This report presents findings from community interviews, a review of community indicators, and a literature review to better understand the root causes of community violence, policing in Brooklyn Park, and ways to address violence in the city.
When Minneapolis police officers killed George Floyd in May 2020, the nearby city of Brooklyn Park began urgent work, including convening listening sessions and tasking city commissions with creating a work plan to improve the Brooklyn Park Police Department.
In December 2020, the City of Brooklyn Park hired Wilder Research to uncover the root causes of violence in Brooklyn Park, understand community perceptions of the Brooklyn Park Police Department, create research-driven recommendations to improve community safety, and develop a tool to assess and improve the Brooklyn Park Police Department’s performance. Wilder Research reviewed existing research on community safety and policing, analyzed Brooklyn Park specific community survey data related to the root causes of violence, and conducted interviews with residents and employees of Brooklyn Park.
There are risks of violence when people are not economically secure or connected to their community.
There are disparities in Brooklyn Park that likely contribute to violence and disorder.
Improving traditional policing may not improve safety.
Brooklyn Park Police Department policies and interviewee themes support that procedural justice is a key strength; even so, some BPPD policies and Minnesota laws conflict with best practices.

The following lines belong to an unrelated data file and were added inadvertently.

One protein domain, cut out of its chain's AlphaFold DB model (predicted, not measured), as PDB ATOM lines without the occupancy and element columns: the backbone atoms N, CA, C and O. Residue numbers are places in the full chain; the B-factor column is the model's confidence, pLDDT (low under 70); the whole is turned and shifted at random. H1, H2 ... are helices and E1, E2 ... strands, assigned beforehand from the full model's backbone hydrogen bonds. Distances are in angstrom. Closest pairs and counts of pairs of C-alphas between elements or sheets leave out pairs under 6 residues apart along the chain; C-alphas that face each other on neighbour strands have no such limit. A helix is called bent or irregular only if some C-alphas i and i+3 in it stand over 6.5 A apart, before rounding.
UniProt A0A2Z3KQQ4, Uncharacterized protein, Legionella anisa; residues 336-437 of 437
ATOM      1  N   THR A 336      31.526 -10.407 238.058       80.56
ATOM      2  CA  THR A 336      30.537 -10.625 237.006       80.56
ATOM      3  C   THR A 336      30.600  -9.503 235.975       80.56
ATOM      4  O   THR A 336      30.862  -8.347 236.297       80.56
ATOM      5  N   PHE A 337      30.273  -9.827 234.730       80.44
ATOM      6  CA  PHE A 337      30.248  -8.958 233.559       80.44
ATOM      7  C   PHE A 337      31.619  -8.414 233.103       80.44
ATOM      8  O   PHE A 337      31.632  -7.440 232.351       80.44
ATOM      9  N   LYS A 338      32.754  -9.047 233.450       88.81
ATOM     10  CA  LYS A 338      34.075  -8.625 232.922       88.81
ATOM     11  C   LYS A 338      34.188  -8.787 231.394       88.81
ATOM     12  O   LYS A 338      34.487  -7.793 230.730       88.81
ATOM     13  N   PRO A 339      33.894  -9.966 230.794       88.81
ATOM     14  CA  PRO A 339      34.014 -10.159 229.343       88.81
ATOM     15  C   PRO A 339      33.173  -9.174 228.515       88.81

Focus on prevention. To improve safety, the city should address inequities, and ensure that the social conditions where safety thrives are equally distributed across races and places in Brooklyn Park.
Improve interventions. The city should explore using community-based mental health and substance use responses, school-based safety workers, and other efforts to reimagine police responsibilities. The city should also partner with community stakeholders to expand focused deterrence initiatives, and interventions including treatment and restorative justice.
Assess BPPD for improvements. We developed a scorecard to measure BPPD performance. We recommend the city, BPPD, and community members impacted by systemic marginalization and police contact partner to assess and recommend changes to BPPD.
Wilder Research operates as an independent research unit of the Amherst H. Wilder Foundation. As a nonprofit research and evaluation group, we work with nonprofits, foundations, and government entities to inform decisions and improve lives.